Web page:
Mammograms are not needed for women in their 40s with average cancer risk, according to the US Preventative Services Task Force. This government-funded authority issued new guidelines suggesting screening procedures be dropped even though 40,000 American women die every year from breast cancer. How could they come to this conclusion and does it suggest full-scale health care rationing is on its way?
In addition to advising those in their 40s to forego mammograms, the task force suggests that those ages 50 to 74 skip annual screenings in favor of scheduling them on an every other year basis. At the same time the guidelines advise doctors to stop teaching patients how to perform self-examinations.
Are these the recommendations of a physicians’ group? Were the findings a result of research conducted by the cancer society? No, the guidelines came from a government appointed panel. Even though the examinations could continue to save lives, there are fewer cases of cancer in younger women; so the panel concluded that the costs and patient stress associated with possible false positives did not pencil out in terms of risks versus rewards.
In the last year, $3.3 billion was spent on mammograms. If insurance companies and physicians adhere to the new guidelines, this expenditure will be greatly reduced. But what about the person who does not benefit from early detection? They will be a statistic in the government’s data bank even though they are someone’s daughter, sister, wife or mother. The human element is not a factor to the number crunchers, but it is to families.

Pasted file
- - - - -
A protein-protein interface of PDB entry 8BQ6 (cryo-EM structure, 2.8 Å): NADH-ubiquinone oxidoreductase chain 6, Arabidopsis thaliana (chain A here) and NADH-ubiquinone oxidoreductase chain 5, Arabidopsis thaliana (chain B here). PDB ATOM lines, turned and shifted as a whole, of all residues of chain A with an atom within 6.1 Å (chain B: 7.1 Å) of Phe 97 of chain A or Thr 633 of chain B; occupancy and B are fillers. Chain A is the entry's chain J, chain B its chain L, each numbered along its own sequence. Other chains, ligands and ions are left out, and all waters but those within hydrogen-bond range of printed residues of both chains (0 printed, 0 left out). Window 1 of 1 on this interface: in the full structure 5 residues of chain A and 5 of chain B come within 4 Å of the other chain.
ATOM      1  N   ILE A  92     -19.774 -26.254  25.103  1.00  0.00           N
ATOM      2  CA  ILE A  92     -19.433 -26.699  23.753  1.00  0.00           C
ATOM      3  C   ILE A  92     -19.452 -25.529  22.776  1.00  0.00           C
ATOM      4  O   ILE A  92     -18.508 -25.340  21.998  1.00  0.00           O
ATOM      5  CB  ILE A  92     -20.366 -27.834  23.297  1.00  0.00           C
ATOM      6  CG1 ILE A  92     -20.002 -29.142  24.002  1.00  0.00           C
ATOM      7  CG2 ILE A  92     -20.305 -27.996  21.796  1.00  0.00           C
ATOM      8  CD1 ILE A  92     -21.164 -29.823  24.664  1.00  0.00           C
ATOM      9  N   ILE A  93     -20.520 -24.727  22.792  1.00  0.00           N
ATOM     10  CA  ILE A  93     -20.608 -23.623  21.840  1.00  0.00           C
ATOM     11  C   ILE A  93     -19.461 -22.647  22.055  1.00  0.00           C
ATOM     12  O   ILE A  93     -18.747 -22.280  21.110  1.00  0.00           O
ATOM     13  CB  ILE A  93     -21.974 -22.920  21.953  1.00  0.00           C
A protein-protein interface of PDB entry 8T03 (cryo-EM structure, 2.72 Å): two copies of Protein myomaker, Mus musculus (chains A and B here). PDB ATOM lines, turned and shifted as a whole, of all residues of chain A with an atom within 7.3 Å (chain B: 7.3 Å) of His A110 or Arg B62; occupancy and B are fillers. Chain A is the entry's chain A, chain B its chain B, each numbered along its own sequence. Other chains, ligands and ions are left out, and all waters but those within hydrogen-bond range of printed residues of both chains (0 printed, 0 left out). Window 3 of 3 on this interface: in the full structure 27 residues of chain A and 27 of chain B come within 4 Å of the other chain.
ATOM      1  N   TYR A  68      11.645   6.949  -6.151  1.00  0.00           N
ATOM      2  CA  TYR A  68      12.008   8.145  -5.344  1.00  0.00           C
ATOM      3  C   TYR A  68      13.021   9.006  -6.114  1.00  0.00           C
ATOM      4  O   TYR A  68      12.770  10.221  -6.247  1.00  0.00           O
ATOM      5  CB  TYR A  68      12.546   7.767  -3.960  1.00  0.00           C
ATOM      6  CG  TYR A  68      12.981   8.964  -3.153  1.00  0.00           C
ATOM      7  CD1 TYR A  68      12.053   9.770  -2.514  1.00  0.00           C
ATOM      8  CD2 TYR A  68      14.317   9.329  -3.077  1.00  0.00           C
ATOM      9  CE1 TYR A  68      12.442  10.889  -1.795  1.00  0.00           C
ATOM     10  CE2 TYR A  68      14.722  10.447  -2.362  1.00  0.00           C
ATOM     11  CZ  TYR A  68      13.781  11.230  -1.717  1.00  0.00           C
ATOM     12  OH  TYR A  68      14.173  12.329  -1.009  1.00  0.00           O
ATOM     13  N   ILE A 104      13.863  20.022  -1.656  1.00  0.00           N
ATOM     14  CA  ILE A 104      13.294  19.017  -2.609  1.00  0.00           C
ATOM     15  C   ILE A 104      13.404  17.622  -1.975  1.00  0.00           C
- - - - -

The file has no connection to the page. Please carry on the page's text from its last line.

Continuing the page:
Our family had a harrowing brush with breast cancer many years ago. It was the fall of 1957 when my mother, then in her early 40s, discovered a lump in her breast. Examinations determined it was cancer, surgery was recommended and a radical mastectomy was performed. Afterward, a series of deep x-ray treatments followed, which made mom extremely ill; however, she fought through the discomfort and received the recommended dosage. In those days the survival rates were pretty low, but my mother beat the cancer and died, just a few years ago, from natural causes at the age of ninety. Had it not been for early detection and treatment, she would not have enjoyed all those years and we would have missed the joy of her presence. This is our family’s story, but there are thousands and thousands of success stories with one thing in common: early detection saves lives.
The task force issuing the guidelines was appointed by the previous administration, but such panels will become more powerful as the government becomes more involved in running the nation’s health care system. Therefore, the concern is not about one set of guidelines for one deadly disease. It’s about who has control over our health care decisions. This is troubling to all of us, particularly pre-boomers on Medicare, because it could signal the beginning of rationing and the end of quality health care as we know it.
Health Care MOM
Don Potter, a Philadelphia native, was born in 1936 and is a 50 year veteran of the advertising agency business. Now living in Los Angeles, he has written two novels in retirement, frequently writes on marketing issues, and has a blog dedicated to pre-boomers (those born between 1930 and 1945).